This post has been a long time coming. If you missed out on my last post about Ol Pejeta you can catch it here.
I arrived in Ol Pejeta late Friday evening and I was up bright and early on Saturday ready to make the most of the day. After getting to see Sudan, the last male standing and Baraka the blind rhino in the morning we went back to the lodge for lunch after which we were given the choice between two activities for the afternoon. One could either pick lion tracking or a bush walk. I was quite keen on seeing a lion in the wild so the obvious choice for me was the lion tracking.
Tummy full, off we went. I was quite excited, this being my very first lion tracking experience. However, the excitement soon died down. About 30 minutes into the activity there was no sign of the lioness and I was ready to give up. I really wanted to see some lions and our driver had gotten some news over the radio that there was a pride in an area not too far from where we were.
We were ready to turn back but our guide insisted that we continue on the search for the lion. Our (more like our guide’s) determination finally paid off and we eventually tracked down the elusive lioness.
We were pleased to see her but she was least concerned. She only had a half a tail, having lost the rest of it during a fight with one of the males in her pride. She lay down resting in the shade, not giving a care as we furiously clicked away trying to capture the moment. We spent a few minutes watching her as she lazily sauntered from one tree to another. Having had our fill we were off to see what more the day had to offer.
The data collected during lion tracking goes straight to Ol Pejeta’s ecological monitoring department and helps them find solutions to the challenges facing Laikipia’s lions.
Ol Pejeta is host to lots of wildlife, it has one of the highest densities of predators in the Laikipia area. Other than the lioness we tracked down, we came across the pride I had mentioned earlier resting in the shade of a tree but they were too far off for me to get a proper picture.
We had to drop off part of the group at Ol Pejeta House and on our way back it started raining. This was no problem for us but we had to help out a driver who had gotten stuck on the road. The roads in Ol Pejeta are well maintained and in the dry season you can manage without a four wheel drive car. However when it rains you’re better off in a 4WD
One of my favourite places in Ol Pejeta was this swampy area. Loads of elephants and beautiful scenery. They must be fond of the area because of the abundance of water.
I had planned to go for a night game drive because I have never gone for one and most national parks do not allow people to go for game drives at night, however by the time evening came I was exhausted and all I wanted to do was sleep so I just had to pass on the night game drive. One more reason why I should be visiting Ol Pejeta again soon.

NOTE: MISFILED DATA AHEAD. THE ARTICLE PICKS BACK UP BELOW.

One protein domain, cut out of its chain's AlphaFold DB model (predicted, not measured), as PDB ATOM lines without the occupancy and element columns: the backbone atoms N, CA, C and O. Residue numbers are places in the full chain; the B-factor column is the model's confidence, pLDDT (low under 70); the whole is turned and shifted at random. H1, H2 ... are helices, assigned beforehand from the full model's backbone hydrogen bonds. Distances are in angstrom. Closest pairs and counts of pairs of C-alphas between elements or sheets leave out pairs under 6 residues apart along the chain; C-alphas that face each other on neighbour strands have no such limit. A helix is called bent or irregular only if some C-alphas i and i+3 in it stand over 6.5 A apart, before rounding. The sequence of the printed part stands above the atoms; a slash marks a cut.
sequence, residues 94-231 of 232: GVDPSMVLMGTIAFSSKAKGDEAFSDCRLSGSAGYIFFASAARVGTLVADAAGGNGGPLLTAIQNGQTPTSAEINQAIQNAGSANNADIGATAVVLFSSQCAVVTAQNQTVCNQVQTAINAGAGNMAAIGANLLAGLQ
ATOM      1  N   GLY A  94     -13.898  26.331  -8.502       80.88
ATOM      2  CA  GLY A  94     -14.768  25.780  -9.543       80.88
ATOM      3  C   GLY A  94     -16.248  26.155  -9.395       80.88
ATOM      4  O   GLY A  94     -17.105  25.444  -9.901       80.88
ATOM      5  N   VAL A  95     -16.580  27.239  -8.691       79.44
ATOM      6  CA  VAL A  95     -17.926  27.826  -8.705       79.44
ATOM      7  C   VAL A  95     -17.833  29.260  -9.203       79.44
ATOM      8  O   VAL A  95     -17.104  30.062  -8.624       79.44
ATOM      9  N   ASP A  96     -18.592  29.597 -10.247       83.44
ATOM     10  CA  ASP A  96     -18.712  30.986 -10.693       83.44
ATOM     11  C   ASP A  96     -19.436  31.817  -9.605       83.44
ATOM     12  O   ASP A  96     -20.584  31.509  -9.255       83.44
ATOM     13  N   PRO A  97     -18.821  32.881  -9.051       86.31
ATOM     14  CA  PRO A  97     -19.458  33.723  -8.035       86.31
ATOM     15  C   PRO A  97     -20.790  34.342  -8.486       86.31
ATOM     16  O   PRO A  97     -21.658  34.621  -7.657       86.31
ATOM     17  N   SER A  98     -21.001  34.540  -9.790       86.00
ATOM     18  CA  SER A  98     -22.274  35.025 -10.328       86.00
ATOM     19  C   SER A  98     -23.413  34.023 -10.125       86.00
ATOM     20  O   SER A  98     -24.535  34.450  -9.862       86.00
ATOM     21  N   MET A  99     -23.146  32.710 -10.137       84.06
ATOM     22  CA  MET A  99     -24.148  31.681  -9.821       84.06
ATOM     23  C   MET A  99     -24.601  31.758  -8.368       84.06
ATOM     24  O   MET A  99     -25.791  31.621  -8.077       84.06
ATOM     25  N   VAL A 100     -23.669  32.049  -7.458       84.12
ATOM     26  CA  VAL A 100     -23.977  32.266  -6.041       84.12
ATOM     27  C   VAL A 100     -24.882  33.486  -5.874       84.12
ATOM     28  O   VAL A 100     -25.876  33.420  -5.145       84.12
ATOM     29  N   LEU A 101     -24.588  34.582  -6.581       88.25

The next morning I was up bright and early for a morning game drive. It is quite chilly on the morning so do dress warmly if you intend to go for one.
A few minutes after we had left the camp, we went to pick up our colleagues at Ol Pejeta house and on our way there we ran onto a driver who told us about a pair of lions mating. The game drivers refer to this as ‘harusi’ (Swahili for wedding).
We drove to where the lions were and they just happened to be taking a break. Lions mate for day at a time. When a lioness is in heat, a male will join her, staying with her constantly Mating sessions last for less than a minute and take place in intervals of 15-30 minutes
The mating process is no walk through the park for the female. Lion penises are burned and during withdrawal the female gets hurt. The pain is necessary as it shocks her system inducing fertilization.
On our way back to the lodge we spotted a hyena abut I was only able to get a shot of it as it walked away.
God must have felt my disappointment because next thing I know we spotted a cheetah.
Cheetahs are quite graceful, the one we came across looked like it was trying to hunt (there was a herd of impalas across the road). It was quite a delight just to watch it. Spotting the cheetah was the next most exciting thing after spotting the lion. I have only ever spotted a cheetah in the wild once, in the Mara and even then we were driving far too fast for me to enjoy the moment.
We had an audience, right behind us was a giraffe which seemed to be watching us as we watched the Cheetah.
I was able to spot the big five, all except for one. I am yet to see a leopard in the wild.
I had not expected to spot as many elephants as I did at Ol Pejeta. We were able to spot a few families in the morning.
On our way back there was a family of elephants blocking the road. We had to drive slowly as one of the females was displaying aggressive behaviour. They finally moved into the bushes and we were able to pass.
I would have loved to see some wild dogs but we didn’t spot any.
I quite liked Ol Pejeta, one never had to drive for miles to spot an animal. It kind of reminded me of Amboseli.
How to get there
By road: transfers by road from Nairobi take approximately 3-4 hours.
By air: Nanyuki airstrip is 17 km from the camp, and a ‘meet and greet’ and transfer service can be provided(Please let us know your arrival time in advance).
Phone reception is limited in some areas.
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